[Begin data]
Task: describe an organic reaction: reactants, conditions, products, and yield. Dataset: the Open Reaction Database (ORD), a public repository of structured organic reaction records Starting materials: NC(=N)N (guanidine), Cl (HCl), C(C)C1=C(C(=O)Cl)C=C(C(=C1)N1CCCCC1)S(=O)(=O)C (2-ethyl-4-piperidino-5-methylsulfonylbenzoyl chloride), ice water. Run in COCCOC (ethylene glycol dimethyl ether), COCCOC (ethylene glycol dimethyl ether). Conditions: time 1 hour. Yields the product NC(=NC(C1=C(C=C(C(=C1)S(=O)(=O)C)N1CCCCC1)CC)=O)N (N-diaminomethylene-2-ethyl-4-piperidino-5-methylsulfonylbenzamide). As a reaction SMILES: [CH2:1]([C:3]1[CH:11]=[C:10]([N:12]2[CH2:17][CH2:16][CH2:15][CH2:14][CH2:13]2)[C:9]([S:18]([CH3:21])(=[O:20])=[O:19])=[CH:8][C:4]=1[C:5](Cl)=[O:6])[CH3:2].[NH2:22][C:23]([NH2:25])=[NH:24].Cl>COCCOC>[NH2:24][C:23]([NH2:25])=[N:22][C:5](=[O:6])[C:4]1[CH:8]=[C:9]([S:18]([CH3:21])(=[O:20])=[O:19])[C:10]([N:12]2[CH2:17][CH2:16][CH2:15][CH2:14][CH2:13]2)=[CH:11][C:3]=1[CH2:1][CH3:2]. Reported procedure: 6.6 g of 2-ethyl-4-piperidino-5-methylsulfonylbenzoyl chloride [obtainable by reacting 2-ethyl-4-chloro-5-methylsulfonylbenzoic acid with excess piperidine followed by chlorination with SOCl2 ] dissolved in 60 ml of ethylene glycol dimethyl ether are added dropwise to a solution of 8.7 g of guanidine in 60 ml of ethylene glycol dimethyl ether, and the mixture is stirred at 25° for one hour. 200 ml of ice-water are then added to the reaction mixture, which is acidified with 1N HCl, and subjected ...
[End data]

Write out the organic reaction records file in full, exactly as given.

Task: describe an organic reaction: reactants, conditions, products, and yield. Dataset: the Open Reaction Database (ORD), a public repository of structured organic reaction records Starting materials: NC(=N)N (guanidine), Cl (HCl), C(C)C1=C(C(=O)Cl)C=C(C(=C1)N1CCCCC1)S(=O)(=O)C (2-ethyl-4-piperidino-5-methylsulfonylbenzoyl chloride), ice water. Run in COCCOC (ethylene glycol dimethyl ether), COCCOC (ethylene glycol dimethyl ether). Conditions: time 1 hour. Yields the product NC(=NC(C1=C(C=C(C(=C1)S(=O)(=O)C)N1CCCCC1)CC)=O)N (N-diaminomethylene-2-ethyl-4-piperidino-5-methylsulfonylbenzamide). As a reaction SMILES: [CH2:1]([C:3]1[CH:11]=[C:10]([N:12]2[CH2:17][CH2:16][CH2:15][CH2:14][CH2:13]2)[C:9]([S:18]([CH3:21])(=[O:20])=[O:19])=[CH:8][C:4]=1[C:5](Cl)=[O:6])[CH3:2].[NH2:22][C:23]([NH2:25])=[NH:24].Cl>COCCOC>[NH2:24][C:23]([NH2:25])=[N:22][C:5](=[O:6])[C:4]1[CH:8]=[C:9]([S:18]([CH3:21])(=[O:20])=[O:19])[C:10]([N:12]2[CH2:17][CH2:16][CH2:15][CH2:14][CH2:13]2)=[CH:11][C:3]=1[CH2:1][CH3:2]. Reported procedure: 6.6 g of 2-ethyl-4-piperidino-5-methylsulfonylbenzoyl chloride [obtainable by reacting 2-ethyl-4-chloro-5-methylsulfonylbenzoic acid with excess piperidine followed by chlorination with SOCl2 ] dissolved in 60 ml of ethylene glycol dimethyl ether are added dropwise to a solution of 8.7 g of guanidine in 60 ml of ethylene glycol dimethyl ether, and the mixture is stirred at 25° for one hour. 200 ml of ice-water are then added to the reaction mixture, which is acidified with 1N HCl, and subjected ...